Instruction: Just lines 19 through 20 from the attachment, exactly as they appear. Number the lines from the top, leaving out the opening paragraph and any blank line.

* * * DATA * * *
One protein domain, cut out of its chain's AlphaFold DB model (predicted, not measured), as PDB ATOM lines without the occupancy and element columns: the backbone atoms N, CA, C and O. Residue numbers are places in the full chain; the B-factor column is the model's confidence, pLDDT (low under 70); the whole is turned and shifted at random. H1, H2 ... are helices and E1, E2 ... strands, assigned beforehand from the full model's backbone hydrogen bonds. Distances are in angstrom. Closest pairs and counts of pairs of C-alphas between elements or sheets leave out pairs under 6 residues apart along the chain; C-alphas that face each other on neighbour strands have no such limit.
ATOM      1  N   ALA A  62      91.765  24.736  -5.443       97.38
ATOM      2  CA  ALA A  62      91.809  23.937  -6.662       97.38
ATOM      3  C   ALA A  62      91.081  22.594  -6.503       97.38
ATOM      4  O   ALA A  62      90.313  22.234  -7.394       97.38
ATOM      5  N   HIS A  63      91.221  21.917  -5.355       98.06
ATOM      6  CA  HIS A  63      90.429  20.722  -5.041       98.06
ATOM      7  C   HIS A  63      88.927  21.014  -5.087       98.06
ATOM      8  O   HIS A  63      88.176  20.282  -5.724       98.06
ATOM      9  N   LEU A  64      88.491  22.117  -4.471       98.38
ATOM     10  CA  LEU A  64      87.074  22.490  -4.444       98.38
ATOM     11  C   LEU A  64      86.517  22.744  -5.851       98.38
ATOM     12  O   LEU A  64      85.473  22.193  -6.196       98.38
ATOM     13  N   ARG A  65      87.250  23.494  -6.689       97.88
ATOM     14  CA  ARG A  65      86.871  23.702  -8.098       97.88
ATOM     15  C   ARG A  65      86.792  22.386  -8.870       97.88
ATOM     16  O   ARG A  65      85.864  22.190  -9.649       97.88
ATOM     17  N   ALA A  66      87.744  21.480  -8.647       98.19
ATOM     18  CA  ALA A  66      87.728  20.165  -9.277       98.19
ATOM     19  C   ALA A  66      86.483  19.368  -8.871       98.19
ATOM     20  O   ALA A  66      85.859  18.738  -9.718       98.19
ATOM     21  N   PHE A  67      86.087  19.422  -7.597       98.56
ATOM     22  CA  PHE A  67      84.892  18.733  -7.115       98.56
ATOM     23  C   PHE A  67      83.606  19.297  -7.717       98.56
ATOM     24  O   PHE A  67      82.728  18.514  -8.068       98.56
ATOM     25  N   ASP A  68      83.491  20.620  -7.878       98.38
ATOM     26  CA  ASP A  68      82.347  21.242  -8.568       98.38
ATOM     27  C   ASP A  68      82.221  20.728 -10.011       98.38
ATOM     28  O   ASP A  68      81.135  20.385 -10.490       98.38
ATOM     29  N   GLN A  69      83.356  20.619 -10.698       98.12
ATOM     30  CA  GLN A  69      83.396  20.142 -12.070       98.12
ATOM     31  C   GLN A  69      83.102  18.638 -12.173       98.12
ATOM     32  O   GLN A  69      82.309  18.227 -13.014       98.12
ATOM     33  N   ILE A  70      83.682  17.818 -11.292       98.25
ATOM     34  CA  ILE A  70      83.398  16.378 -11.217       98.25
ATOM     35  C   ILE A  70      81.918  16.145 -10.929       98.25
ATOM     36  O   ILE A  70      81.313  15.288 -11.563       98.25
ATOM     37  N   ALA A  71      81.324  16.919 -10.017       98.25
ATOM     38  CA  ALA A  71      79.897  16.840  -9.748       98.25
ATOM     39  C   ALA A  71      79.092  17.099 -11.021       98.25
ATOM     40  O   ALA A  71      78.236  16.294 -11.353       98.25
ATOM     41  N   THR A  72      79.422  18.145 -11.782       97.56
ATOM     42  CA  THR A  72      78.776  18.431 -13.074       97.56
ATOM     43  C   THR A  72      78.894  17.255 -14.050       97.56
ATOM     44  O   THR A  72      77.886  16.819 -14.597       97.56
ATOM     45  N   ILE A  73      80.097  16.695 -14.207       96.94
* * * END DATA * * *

ATOM     19  C   ALA A  66      86.483  19.368  -8.871       98.19
ATOM     20  O   ALA A  66      85.859  18.738  -9.718       98.19